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Re: Hoosier State Costs
« Reply #36 on: January 15, 2019, 11:14:41 AM »
We have never seen the actual cost figures for the Hoosier State, such as how much is paid to CSX for each trip.
And probably never will.
I didn't pull my comment about revenue-to-cost figure out of thin air.  Amtrak may be reluctant to talk about costs but the FRA is not.  Their figures are publicly available and can be accessed via this link (thanks to a contributor on the TO site):

https://drive.google.com/file/d/1qU0d-rC3GANUB97d21pf3z-ctQ97MUjK/view

Scroll down to Table 2B, titled "Percentage of Fully Allocated Operating Costs Covered by Passenger Related Revenue--excluding state revenue."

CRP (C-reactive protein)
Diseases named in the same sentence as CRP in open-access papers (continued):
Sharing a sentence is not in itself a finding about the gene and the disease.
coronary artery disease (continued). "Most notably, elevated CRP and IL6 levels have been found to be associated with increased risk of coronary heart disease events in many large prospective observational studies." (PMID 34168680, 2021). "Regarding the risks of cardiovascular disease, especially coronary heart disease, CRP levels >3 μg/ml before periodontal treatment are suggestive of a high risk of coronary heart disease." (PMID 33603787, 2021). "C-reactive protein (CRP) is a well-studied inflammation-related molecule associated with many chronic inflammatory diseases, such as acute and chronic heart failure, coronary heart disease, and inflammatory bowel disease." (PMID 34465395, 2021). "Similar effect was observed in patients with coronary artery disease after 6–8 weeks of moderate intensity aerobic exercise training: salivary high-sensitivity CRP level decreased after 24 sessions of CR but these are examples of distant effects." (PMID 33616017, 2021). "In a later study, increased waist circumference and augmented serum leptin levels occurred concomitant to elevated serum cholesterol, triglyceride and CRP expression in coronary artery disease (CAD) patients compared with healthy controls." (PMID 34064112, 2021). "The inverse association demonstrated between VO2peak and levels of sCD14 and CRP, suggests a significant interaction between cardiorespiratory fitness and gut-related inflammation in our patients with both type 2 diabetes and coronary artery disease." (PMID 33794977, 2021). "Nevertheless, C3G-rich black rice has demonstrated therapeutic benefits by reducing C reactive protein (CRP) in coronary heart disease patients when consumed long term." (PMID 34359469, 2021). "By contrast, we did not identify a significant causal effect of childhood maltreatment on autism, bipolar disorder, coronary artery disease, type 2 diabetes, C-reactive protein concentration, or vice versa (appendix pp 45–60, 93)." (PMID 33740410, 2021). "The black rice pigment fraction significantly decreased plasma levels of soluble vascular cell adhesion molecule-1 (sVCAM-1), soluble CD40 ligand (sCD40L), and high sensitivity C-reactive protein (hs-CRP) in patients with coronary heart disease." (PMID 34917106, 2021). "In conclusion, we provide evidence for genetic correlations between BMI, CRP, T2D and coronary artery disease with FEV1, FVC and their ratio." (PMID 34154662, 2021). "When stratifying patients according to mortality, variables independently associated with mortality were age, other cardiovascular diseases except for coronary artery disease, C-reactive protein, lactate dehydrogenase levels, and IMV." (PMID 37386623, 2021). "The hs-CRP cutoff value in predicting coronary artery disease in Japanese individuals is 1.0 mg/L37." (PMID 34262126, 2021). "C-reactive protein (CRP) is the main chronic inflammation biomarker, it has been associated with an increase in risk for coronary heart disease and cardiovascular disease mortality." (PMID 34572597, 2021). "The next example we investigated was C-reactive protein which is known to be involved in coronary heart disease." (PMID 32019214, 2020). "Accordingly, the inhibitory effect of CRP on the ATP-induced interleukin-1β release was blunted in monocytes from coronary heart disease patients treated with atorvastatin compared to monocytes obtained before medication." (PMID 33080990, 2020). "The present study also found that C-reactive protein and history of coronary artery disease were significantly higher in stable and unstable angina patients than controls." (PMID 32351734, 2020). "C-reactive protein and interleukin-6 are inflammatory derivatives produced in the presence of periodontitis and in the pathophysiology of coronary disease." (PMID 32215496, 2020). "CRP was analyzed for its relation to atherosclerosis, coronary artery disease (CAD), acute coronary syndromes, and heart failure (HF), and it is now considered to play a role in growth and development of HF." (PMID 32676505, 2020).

Here are some of the figures for the period from Apr 2017 to Mar  2018:

Chi-St. Louis:  49%
Chi-Detroit/Pontiac:  41
Chi-Milwaukee:  80
Chi-Gr. Rapids:  44
Chi-Pt. Huron:  48

And the Hoosier State?  22%, that's right 22%,  the worst figure of all Chicago-based corridor trains.

Even the Cardinal, an LD train, does better:  34%.

As I said in my earlier comments, the only way of improving this figure is by spending more money on, first, upgrading the infrastructure for 79 mph speeds, and second, running the HS daily at more convenient Indy arrival/departure times.  But the likelihood of that happening is somewhere near zero.



« Last Edit: January 15, 2019, 11:33:38 AM by ckpcpqq »

mononradio

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Re: Amtrak Hoosier State Funding on the chopping block?
« Reply #37 on: January 15, 2019, 04:31:18 PM »
FRA does not have any independent source of accountability figures other than what Amtrak's CFO gives them.
No doubt they could pull inspections and do their own analysis if they wanted to, but FRA is not well-funded organization.